Limitations: Productivity

This is no secret. If you want to succeed as an author, you have to put the butt in the chair and write. You can whine. I do. Sometimes, I'll even whine with wine. But if I want to make it—and I do. I really, really do!—then I get my ass in that chair and I write the damned words.


That’s only part of the habit formation, though. You need to know what triggers you to write so you can do it on command, and how productive you are on a regular basis so you can create a production schedule that works with and for you.




The Real Conversation


You need to have a realistic conversation with yourself. You're probably not going to be an overnight success. A lot of "overnight successes" took years or decades to cultivate.


You've got a lot to learn.


You probably have several habits to break.


You may need to heal your finances or work your schedule to be more forgiving so that stress isn’t wearing you thin and spending your energy pennies unnecessarily.


You may need to wait for kids to grow up and be able to survive on their own at least for one blessed hour.


Whatever your bag of I can’t is, you need to document it so you can have a real conversation about how you’re going to turn each one of these into I can’s.


Right now, though, we’re only focusing on productivity. 


How many words can you write in an hour? A day? A week? A month? Two months? Three months? A year?


If you document your word-writing metrics for a week, you won’t be able to answer these questions because we have natural energy flows that hit us during the day, the week, the month, from month to month, and throughout the year. I can tell you that my energy drops like an elevator without brakes from 2 p.m. - 4:40 p.m. every day. Tuesdays are my least productive days of the week. And I have a low energy curve on the second week of almost every month, which follows the excessively high energy curve of the first week of every month.


Invest the time to figure out how many words you can write consistently in one year.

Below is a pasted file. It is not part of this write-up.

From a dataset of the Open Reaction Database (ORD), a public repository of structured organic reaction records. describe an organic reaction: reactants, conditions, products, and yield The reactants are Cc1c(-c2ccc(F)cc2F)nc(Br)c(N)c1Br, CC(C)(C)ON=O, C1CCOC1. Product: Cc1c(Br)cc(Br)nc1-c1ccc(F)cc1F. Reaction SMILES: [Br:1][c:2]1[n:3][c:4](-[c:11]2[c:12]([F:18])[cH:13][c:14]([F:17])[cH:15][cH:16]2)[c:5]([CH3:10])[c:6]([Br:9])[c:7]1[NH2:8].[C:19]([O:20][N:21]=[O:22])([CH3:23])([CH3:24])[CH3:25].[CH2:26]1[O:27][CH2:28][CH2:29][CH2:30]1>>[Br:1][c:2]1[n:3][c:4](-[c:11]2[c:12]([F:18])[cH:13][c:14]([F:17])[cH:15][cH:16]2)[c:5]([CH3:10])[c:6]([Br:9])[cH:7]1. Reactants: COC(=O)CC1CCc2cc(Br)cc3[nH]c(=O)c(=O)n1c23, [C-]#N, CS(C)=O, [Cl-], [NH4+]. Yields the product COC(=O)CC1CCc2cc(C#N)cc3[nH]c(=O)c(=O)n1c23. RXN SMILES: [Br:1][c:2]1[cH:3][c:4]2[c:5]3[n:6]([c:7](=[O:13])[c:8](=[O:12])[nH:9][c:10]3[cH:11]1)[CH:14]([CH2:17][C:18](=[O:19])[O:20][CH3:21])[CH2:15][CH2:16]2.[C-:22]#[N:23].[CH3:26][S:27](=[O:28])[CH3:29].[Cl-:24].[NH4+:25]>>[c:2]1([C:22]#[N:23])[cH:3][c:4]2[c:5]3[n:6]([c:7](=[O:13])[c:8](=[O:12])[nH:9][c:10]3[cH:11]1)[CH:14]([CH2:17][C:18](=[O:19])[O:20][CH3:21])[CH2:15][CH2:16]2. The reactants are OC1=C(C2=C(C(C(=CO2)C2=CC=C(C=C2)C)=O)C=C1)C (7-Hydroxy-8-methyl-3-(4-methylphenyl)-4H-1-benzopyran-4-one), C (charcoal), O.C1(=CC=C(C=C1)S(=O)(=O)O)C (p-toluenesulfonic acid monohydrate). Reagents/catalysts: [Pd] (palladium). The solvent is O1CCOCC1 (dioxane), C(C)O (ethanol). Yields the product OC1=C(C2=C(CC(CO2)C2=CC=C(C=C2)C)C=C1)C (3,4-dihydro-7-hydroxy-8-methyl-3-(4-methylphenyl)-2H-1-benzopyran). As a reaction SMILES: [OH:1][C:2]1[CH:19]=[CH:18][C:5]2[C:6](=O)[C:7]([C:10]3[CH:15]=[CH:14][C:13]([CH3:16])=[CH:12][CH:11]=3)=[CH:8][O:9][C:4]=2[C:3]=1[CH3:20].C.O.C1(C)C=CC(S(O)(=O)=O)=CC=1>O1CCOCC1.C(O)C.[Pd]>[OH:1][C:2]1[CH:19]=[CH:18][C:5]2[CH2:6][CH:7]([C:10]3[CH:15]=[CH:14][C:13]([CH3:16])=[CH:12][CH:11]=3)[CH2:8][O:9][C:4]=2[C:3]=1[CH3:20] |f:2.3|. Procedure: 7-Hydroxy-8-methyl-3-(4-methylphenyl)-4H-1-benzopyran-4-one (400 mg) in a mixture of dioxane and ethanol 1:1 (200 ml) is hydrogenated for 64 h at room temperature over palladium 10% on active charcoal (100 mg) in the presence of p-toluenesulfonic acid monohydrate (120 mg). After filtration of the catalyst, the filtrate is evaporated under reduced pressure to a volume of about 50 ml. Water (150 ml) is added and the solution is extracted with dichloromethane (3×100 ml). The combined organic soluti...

Remember that we are working toward your career and your marketing plan. Your marketing plan is a promise to your readers: If you invest in me this time, I promise to consistently produce and not let you down. Again. 


I can write 530K words in a year. That's working a full job, whining full-time, editing, marketing, doing graphics, doing my own covers, my own websites, Facebooking for freaking hours. 530,000 words every year.


They're not all successes. I had one series absolutely bomb. I've since pulled it. I'm going to relaunch it in 2020 under a new pen name with an entire set of other books.


I had another one crash and burn and it's in the horrible stages of words spilled on the table like intestines - aka, edits of the horrible kind.


I focused for a long time on getting the words, and now I'm focusing on getting the right words, so I'm slowing down a little and getting better content the first time. 


I can tell you one thing. I’m not consistent, and my readers don’t like that.


I’ve been documenting my words and launches and productivity for years. I can tell you that I am not the type of author who can write and launch books every month. My readers are okay with that. They’d prefer it if I could just write and launch books every other month or every three or four or six months. 


If only I could be consistent.


Saving Pennies to Spend Pennies


Going back to that Becca Syme reference because it's the penny that keeps spending. When I create a schedule based on the metrics inside my head, I create schedules I can’t maintain.

I know that I can occasionally write 5K in an hour. I am capable of that.


But when I create a schedule using those metrics, I kill myself.


When I create a schedule and a plan based on metrics I can maintain and keep a healthy lifestyle, I am filled with more energy and I produce more quality products in a year.


The reason for this is energy pennies. When you’re fighting yourself to make yourself work, you spend pennies faster. When you’re working with yourself to make yourself work, you spend fewer pennies to do the same amount of work.


So, here’s the question: What are your metrics?

  • How many words do you write consistently in a day/ week / month / year?

  • How many words/pages can you edit well in a day/ week / month / year?

  • How long does it take you to market in a day/ week / month / year?

  • How long does it take you to format, upload, and publish in a day/ week / month / year?


Homework: Keep a journal over the next few weeks to the next year and track your time.

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